The plate interface appears as a 3–5-km thick P–P and possibly S–S backscatterer with 5° NW dip, offset 5 km down-to-the-NW above a normal fault in the slab. When illuminated from below, a wedge of the interface on the downdip side of the slab fault forms a very prominent P–P forward scatterer. The edges of the wedge forward-scatter some S–P and S–S energy, but an order of magnitude less than the P–P forward scattering. The imbalances between forward scattering of P and S energy suggest a wedge of subducted sediment retaining significant porosity but with rigidity close to that of surrounding rocks.

Elsevier online abstract

Double–sided onshore–offshore seismic imaging of a plate boundary: "super-gathers" across South Island, New Zealand

Pages 247-263
David Okaya, Stuart Henrys and Tim Stern

Onshore–offshore seismic refraction profiling allows for the determination of crustal and mantle structures in the transition between continental and oceanic environments. Islands and narrow landmasses have the unique geometry of allowing for double–sided onshore–offshore experiments that favor the construction of composite "super-gathers" using the acquisition of onshore–offshore and ocean–bottom seismometer receiver gathers, land explosion shot gathers, and near-vertical incidence multichannel seismic (MCS) profiling. A number of sites at plate boundaries are amenable to the application of double–sided onshore–offshore imaging, including the Indo–Australian/Pacific transform boundary on South Island, New Zealand. By comparing the ratio of island width to mantle refraction (Pn) "maximum" crossover distance, using nondimensional distances, we provide an indicator of raypath "coverage" for crustal illumination. Islands or narrow land masses whose widths are less than twice their maximum crossover distance are candidates for double–sided onshore–offshore experiments. The SIGHT (South Island GeopHysical invesTigation) experiment in New Zealand is located where the width of South Island is sufficiently narrow with respect to its crustal thickness that a double–sided onshore–offshore experiment allows for complete crustal imaging of the associated plate.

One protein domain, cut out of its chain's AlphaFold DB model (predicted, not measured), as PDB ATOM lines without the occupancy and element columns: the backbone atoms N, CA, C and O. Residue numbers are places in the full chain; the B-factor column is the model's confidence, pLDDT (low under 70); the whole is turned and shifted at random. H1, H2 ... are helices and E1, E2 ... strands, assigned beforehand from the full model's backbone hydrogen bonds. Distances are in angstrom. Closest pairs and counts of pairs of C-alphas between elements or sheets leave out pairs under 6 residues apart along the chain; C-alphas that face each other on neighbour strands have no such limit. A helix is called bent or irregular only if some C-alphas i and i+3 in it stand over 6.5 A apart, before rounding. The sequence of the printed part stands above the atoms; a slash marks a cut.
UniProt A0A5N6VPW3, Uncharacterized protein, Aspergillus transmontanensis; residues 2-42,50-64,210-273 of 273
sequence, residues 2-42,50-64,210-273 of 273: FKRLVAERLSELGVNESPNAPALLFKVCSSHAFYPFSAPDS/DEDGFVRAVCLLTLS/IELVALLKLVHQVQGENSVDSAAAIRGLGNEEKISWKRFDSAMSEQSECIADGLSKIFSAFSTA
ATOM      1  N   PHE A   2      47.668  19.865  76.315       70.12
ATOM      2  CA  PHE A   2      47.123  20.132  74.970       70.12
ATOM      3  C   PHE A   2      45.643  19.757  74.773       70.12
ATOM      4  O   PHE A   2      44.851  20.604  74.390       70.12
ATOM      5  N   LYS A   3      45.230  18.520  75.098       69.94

Elsevier online abstract